Comment: Craig Hickman Dairyman @dairymanNZ thought he knew all about pork, but discovered there was much more to chops and ribs than he thought.
I thought I knew a lot about pork: I know it's a red meat; I know how to get perfect crackling on a pork roast, and I know the destruction of three barbecues due to fat-induced conflagration means I should never be trusted with a pork chop again.
I've bought pork from a butcher; I've raised my own pork, and I've eaten wild pork. I've had so much pork delivered to my house in a single day I seriously thought I'd need to buy a third freezer. I know my pork – or at least I thought I did.
I recently walked into a restaurant in Austin, Texas, and ordered a pork chop. It's a meal I don't cook often due to the high risk of catastrophic barbecue loss and it was a dish where I felt confident I knew what I'd be getting – a large pale slab of firm meat, possibly slightly greasy but delicious and filling.
I couldn't have been more wrong.
What appeared before me was definitely delicious and filling, but it was so dark I thought they'd mistakenly served me beef.
My waiter told me I was eating free-range Mangalitsa, a Hungarian breed of pig with a thick woolly coat like a sheep and marbled muscles like wagyu cattle.
The meat quite simply dissolved in my mouth with a burst of flavour and just a hint of smoke from the oak-fired grill it had been cooked on.
Unforgettable Mangalitsa pork
That single pork chop was so indelibly seared into my memory that on my return home I contacted Naya Brangenberg who, along with her partner Jeremy Wilhelm, has spent 10 years breeding free-range Duroc pigs on their Wairarapa farm, Longbush Free Range Pork.
Naya gently broke the news to me that Mangalitsa genetics weren't available in New Zealand and probably never would be, but she spoke with such passion about her Duroc, Hampshire and Large Black pigs that I felt I had to try some.
Since it was clear from my Austin experience that I knew far less about pork than I originally thought, and having been paralysed by the range on offer through their online retailer Woody's Farm, I gave Naya my budget and asked her to make the selection for me.
Two days later I was excited to open the refrigerated box the courier had dropped off, and the first thing that struck me was the deep rosy pink hue of the meat; these pigs had obviously been getting a healthy dose of iron from rooting in the soil.
The second thing I noticed was the heft of the cuts; the chops were thickly cut but felt way heavier than they had any right to.
I've watched enough of Jeremy's (@Longbushpork) videos online to know the pigs are well exercised and appear very happy. The density of the chops was testament to their free-range life.
Finally, I noticed that Naya must have cheerfully ignored my budgetary constraints because not only did the pack contain four loin chops and four shoulder chops, but also two racks of competition St Louis-style pork ribs.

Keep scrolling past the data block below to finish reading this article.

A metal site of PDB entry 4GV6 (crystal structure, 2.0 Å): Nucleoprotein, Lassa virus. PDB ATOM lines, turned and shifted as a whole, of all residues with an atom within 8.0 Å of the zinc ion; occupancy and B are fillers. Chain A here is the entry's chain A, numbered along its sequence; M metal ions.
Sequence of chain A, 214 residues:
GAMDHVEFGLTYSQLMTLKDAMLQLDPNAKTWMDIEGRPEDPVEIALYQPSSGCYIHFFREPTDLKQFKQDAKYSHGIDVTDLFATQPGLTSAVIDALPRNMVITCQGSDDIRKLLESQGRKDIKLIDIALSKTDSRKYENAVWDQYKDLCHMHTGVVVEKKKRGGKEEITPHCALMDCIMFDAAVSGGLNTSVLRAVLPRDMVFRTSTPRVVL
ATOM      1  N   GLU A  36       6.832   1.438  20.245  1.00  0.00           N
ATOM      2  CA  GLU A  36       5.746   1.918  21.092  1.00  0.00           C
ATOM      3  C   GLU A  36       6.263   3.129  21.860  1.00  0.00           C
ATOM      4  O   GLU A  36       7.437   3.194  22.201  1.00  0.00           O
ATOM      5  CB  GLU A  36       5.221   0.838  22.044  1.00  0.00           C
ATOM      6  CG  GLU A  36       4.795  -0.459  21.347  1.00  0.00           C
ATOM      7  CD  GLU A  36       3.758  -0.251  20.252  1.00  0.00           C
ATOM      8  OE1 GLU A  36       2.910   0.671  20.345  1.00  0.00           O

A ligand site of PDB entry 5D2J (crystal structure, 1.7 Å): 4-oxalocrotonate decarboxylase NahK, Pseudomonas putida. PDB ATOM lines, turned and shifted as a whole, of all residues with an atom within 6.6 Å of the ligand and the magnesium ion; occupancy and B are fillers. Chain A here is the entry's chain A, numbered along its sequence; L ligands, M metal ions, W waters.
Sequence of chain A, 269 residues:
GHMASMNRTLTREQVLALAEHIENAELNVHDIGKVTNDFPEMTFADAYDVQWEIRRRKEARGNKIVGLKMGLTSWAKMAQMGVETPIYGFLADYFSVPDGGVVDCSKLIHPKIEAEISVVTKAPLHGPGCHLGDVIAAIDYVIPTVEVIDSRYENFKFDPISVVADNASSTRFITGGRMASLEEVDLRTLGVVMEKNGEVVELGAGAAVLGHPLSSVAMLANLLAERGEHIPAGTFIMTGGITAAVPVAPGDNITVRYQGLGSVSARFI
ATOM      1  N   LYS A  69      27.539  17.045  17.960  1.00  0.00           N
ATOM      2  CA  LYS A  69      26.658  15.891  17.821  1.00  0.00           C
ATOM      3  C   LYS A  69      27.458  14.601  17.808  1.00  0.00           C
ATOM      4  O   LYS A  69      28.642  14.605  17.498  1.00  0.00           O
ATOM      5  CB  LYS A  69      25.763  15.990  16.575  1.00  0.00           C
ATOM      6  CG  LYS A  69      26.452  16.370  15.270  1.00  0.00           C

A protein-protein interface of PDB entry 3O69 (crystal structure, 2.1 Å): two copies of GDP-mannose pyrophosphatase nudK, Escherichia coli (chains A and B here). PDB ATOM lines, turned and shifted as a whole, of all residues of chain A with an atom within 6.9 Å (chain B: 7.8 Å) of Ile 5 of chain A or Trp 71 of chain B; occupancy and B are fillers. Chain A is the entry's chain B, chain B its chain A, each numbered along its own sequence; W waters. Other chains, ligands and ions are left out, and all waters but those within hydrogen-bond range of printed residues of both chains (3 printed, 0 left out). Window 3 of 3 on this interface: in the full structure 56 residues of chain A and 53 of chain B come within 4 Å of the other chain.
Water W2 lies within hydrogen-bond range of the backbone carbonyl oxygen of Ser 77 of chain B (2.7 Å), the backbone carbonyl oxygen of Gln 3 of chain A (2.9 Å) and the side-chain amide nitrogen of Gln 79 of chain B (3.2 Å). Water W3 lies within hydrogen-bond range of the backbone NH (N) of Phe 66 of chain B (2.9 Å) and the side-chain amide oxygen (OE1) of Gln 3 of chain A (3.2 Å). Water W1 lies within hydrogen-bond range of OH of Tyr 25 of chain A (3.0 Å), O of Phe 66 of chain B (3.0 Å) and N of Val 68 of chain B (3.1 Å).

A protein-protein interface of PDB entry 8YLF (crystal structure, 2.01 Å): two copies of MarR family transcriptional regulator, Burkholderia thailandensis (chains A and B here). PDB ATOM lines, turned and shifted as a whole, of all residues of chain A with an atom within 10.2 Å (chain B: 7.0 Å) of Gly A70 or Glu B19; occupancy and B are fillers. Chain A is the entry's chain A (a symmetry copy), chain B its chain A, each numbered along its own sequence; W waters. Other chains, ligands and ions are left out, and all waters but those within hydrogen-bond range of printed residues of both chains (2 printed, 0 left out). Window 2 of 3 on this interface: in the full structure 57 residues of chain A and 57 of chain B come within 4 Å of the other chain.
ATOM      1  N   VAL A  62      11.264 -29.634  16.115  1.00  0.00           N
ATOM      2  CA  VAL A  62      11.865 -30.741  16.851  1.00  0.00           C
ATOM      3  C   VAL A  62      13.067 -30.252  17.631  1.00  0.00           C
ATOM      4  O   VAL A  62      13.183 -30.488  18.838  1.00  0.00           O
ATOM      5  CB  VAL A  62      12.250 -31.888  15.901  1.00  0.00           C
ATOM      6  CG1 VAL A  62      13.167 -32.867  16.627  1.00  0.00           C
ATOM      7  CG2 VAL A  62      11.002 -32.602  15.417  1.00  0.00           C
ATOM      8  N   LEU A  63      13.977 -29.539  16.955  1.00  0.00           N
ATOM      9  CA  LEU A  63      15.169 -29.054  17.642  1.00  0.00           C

Unlike spareribs, St Louis-style is basically the middle of the pig, the pork belly stays attached which makes it a very meaty but expensive cut in New Zealand; the belly is generally worth far more to the butcher as bacon than left attached to ribs.
To get St Louis-style you often have to buy imported pork, usually from Canada or Spain, and while I'm all for consumer choice and keeping prices down you have to weigh that up against the much lower animal welfare standards Spanish producers are required to adhere to.
I set the ribs aside because I was nervous about tackling such a majestic cut and told Naya I was going to cook the pork chops first. Nice, she replied, what brine recipe are you going to use?
Brine!? I had never brined anything in my life but the link Naya shared with me claimed it was the secret to juicy and tender pork chops, so into a tub of saltwater and rosemary leaves they went for a relaxing overnight bath.
Cooking over charcoal
Given my propensity for destroying barbecues with pork chops I decided to cook these ones over charcoal.
Not only was it a prudent safety measure, it also allowed me to tweet that I was cooking over charcoal made from sustainably harvested organic heritage apple wood; in reality I'd picked up a couple of dead branches from the orchard.
There's no point comparing the Duroc to the Mangalitsa – they're bred to produce vastly different types of meat – but those Longbush pork chops were the best I have ever cooked; meaty and flavoursome, tender and juicy, big and bold.
Far better than anything I've bought from a supermarket and better than any pork I've raised myself.
I brined some of my own chops a little later and cooked them the same way; it was a vast improvement over my normal scorched earth method but still didn't elevate them to the level of those Duroc chops.
YouTube was my saviour when it came to cooking the ribs; the process was almost as much fun as eating them.
I broke out some of the rubs I'd brought back from Texas and liberally coated both racks before placing them in my home-built smoker for a couple of hours.
Then I wrapped them in tinfoil with brown sugar and half a block of butter each and a liberal application of espresso barbecue sauce from Franklin's in Austin.
Back into the smoker they went for another hour before being unwrapped and cooked some more to allow the glaze to set.
I don't know what to tell you except those ribs have ruined my sons and me for all other ribs. They were so meaty they did us for dinner that night and lunch the next day and induced a request to buy more before the boys head back to university.
With Christmas just around the corner and free-range hams available on the Woody's Farm website, I strongly suspect that a Longbush ham may turn my family against all other hams, but it's a risk I'm happily willing to take.
- Craig Hickman is a dairy farmer and avid Twitter proponent from Ashburton.